equivalent of not giving anything up by swithing bikes I would need to
spend another $3K at least. So in my opinion with you being in a different
situation then myself I think you should go for the ST since you will
probably be able to ride the Concours for work and down the road if you
really like the Connie you could pick up a slightly used one for around $8K
and have both. I think I am going to see if I can swing both myself. I just
don't want to give up all the power of the Connie. By the way on the
Connie. It now has about 13K on it and I have not had one issue with it.
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Old 11-26-2012, 11:27 PM   #9
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You get the Tenere and don't look back. Stop thinking, just buy...
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Old 11-27-2012, 03:48 AM   #10
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Love the question, because it makes nonsense of the suggestion that people always shop for bikes in the usual marketer defined categories. For them, you are comparing a sport tourer with an adventure tourer. Different categories. Apples to oranges. Doesn't make sense. But it makes plenty of sense for you: given your needs and opportunities, these are your two best options.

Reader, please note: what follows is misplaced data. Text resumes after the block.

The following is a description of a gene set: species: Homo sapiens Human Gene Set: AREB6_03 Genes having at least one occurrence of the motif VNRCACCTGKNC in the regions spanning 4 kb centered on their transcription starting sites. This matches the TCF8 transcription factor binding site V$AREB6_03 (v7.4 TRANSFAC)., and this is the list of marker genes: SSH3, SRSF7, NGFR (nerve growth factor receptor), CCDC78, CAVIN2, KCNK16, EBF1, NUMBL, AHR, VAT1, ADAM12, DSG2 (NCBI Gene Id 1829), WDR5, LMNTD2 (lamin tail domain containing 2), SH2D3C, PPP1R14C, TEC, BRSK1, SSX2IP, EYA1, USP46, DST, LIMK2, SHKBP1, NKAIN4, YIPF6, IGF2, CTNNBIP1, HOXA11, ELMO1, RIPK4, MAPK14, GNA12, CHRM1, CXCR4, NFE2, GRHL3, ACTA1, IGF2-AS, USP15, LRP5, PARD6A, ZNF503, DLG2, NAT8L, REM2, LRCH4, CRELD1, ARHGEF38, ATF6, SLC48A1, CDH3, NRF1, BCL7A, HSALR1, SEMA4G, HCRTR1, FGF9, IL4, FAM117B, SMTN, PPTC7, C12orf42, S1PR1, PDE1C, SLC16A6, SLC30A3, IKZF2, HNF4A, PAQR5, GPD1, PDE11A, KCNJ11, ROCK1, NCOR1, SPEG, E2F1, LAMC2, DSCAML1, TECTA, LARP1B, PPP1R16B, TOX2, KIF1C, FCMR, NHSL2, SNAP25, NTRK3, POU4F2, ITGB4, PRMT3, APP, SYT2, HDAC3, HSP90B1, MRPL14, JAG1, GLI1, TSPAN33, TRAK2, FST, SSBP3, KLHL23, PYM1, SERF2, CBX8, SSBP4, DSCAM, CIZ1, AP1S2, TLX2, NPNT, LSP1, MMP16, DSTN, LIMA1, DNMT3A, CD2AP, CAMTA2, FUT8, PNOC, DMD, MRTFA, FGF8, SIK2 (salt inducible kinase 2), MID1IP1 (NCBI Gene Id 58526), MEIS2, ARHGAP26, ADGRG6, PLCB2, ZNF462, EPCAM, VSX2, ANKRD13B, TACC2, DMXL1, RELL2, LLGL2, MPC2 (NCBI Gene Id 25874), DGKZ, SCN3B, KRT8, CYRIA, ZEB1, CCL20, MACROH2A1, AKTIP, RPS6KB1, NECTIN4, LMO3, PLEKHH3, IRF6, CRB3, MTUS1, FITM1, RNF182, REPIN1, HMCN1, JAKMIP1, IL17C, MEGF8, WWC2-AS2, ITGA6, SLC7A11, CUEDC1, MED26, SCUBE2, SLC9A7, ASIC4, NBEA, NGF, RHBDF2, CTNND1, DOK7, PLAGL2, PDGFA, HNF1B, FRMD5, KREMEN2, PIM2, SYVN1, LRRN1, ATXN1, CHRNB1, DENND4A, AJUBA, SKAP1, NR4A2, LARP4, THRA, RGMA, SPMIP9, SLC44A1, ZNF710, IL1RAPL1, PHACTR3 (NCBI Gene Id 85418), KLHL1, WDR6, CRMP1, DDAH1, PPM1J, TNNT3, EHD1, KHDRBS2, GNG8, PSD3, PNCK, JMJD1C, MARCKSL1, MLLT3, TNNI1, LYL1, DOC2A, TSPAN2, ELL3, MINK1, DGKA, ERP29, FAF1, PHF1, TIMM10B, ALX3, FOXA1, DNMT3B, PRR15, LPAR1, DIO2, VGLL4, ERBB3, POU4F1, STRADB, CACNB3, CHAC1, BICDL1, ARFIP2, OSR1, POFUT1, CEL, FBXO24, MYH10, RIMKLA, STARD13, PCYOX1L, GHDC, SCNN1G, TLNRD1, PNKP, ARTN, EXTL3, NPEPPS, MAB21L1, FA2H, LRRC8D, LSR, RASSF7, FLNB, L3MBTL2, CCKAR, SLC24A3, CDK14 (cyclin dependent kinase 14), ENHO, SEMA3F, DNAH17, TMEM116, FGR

And realistically, the Concours will do gravel, and the Tenere is real-world quite quick. What you give up in either case is mainly unused potential.
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Old 11-27-2012, 08:58 AM   #11
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Quote:
Originally Posted by Moronic View Post
Love the question, because it makes nonsense of the suggestion that people always shop for bikes in the usual marketer defined categories. For them, you are comparing a sport tourer with an adventure tourer. Different categories. Apples to oranges. Doesn't make sense. But it makes plenty of sense for you: given your needs and opportunities, these are your two best options.